British scientists have discovered new details of the process, which resulted in East Africa soon — the geological, of course, standards — will cease to exist.
The Earth's surface is divided into a dozen or so major tectonic plates that drift face and cause geological phenomena such as earthquakes and volcanic eruptions. They are driven by magma that rises from the depths of the planet cools and solidifies to form fresh oceanic crust. Continents, in turn, are composed of older and light crust.
In East Africa, the continental crust loses fight for survival. Sooner or later it will burst, and in its place will be splashing waves neighbor Red Sea and Gulf of Aden.
For geologists East Africa — a platform for direct observations of plate tectonics. "This is an ideal natural laboratory" — said study co-author Ian Bastou the University of Bristol, who, along with Derek Keir from the University of Southampton, reanalyzed data 1970 obtained during the examination of the spread in the cortex of blast waves. By how quickly they pass through the crust, you can determine the thickness of the latter.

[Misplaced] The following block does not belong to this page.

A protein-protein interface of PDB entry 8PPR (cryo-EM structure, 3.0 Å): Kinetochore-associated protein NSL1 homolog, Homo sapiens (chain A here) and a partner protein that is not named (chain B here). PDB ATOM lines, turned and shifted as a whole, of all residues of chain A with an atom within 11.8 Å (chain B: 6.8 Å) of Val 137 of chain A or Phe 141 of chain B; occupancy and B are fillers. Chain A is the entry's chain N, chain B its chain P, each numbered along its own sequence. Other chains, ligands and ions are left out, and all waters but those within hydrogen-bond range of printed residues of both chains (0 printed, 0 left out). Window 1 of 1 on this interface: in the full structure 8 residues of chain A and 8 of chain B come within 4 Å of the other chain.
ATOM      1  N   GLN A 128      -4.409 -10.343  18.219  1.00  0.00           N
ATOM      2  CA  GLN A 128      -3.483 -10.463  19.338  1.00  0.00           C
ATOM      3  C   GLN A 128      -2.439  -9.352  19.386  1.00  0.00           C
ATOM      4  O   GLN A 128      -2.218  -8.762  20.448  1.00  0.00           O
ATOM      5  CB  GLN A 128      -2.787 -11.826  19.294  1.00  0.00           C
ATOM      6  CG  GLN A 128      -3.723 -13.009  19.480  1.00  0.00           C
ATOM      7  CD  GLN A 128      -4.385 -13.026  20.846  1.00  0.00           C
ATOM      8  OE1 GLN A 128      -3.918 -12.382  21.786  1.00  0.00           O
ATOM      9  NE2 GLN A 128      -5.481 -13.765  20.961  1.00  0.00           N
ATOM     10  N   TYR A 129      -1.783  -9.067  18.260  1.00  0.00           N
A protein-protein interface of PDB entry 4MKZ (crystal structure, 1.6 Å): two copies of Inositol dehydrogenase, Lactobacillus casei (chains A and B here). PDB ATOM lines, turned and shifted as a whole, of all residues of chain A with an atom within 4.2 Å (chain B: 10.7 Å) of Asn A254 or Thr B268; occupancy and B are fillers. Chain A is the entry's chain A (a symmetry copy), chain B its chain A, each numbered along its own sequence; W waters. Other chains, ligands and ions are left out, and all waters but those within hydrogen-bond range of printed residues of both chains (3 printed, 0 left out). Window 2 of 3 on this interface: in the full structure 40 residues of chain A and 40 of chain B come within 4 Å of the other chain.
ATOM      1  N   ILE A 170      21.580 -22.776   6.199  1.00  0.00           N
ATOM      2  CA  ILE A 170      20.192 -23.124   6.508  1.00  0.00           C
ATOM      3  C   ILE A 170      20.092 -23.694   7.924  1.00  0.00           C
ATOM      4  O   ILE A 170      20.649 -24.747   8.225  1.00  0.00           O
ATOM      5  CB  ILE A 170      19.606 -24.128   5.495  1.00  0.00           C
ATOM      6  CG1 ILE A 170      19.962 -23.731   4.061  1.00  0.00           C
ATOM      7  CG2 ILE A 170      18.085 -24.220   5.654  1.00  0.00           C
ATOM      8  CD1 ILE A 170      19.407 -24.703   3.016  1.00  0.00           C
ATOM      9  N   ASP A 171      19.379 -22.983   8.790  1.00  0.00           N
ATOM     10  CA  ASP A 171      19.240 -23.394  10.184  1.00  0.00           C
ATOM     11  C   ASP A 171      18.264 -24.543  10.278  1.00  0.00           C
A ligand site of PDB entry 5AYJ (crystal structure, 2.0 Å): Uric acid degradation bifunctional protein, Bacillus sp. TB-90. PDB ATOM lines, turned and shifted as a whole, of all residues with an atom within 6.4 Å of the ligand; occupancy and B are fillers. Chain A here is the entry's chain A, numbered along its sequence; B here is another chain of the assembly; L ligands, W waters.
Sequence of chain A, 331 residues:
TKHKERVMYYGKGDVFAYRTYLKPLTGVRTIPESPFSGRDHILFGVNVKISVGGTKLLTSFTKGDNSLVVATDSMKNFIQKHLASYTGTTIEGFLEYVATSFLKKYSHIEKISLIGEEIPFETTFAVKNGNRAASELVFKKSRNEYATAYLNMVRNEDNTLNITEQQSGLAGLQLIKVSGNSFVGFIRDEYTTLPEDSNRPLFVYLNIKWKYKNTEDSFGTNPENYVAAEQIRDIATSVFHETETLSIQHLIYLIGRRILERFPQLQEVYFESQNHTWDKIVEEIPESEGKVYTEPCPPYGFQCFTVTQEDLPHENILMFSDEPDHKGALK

Of particular interest to specialists is the valley of the Afar in northern Ethiopia, where the crust is so thin that the larger part of the territory is below sea level. Here, earthquakes and lava emissions occur constantly.
The new analysis shows that this lava erupts due to the recent expansion plate. "The reason — a sudden thinning, — says Mr. Bastou. — If it has been slow to explain this amount of lava flows would have been impossible. "
The scientists believe that their research is relevant not only in the northern Ethiopia, but also for all the other places where the continents break apart. Atlantic Ocean, for example, began to form about 200 million years ago, when the division of Europe and North America.